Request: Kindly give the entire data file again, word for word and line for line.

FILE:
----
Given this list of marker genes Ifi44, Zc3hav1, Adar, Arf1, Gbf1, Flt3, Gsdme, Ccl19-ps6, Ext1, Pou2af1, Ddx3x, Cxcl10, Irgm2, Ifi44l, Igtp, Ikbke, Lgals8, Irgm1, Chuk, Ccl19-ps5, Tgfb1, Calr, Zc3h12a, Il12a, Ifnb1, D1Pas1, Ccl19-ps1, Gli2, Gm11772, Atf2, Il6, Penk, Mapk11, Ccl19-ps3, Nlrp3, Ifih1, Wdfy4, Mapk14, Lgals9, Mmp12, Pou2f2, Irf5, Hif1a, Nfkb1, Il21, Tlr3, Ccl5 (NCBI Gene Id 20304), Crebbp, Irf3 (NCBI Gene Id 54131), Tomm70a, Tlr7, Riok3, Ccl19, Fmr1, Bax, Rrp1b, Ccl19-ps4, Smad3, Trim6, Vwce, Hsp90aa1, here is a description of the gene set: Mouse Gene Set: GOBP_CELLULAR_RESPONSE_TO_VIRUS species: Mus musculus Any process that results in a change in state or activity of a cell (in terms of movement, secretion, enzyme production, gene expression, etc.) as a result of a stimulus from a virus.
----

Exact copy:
Given this list of marker genes Ifi44, Zc3hav1, Adar, Arf1, Gbf1, Flt3, Gsdme, Ccl19-ps6, Ext1, Pou2af1, Ddx3x, Cxcl10, Irgm2, Ifi44l, Igtp, Ikbke, Lgals8, Irgm1, Chuk, Ccl19-ps5, Tgfb1, Calr, Zc3h12a, Il12a, Ifnb1, D1Pas1, Ccl19-ps1, Gli2, Gm11772, Atf2, Il6, Penk, Mapk11, Ccl19-ps3, Nlrp3, Ifih1, Wdfy4, Mapk14, Lgals9, Mmp12, Pou2f2, Irf5, Hif1a, Nfkb1, Il21, Tlr3, Ccl5 (NCBI Gene Id 20304), Crebbp, Irf3 (NCBI Gene Id 54131), Tomm70a, Tlr7, Riok3, Ccl19, Fmr1, Bax, Rrp1b, Ccl19-ps4, Smad3, Trim6, Vwce, Hsp90aa1, here is a description of the gene set: Mouse Gene Set: GOBP_CELLULAR_RESPONSE_TO_VIRUS species: Mus musculus Any process that results in a change in state or activity of a cell (in terms of movement, secretion, enzyme production, gene expression, etc.) as a result of a stimulus from a virus.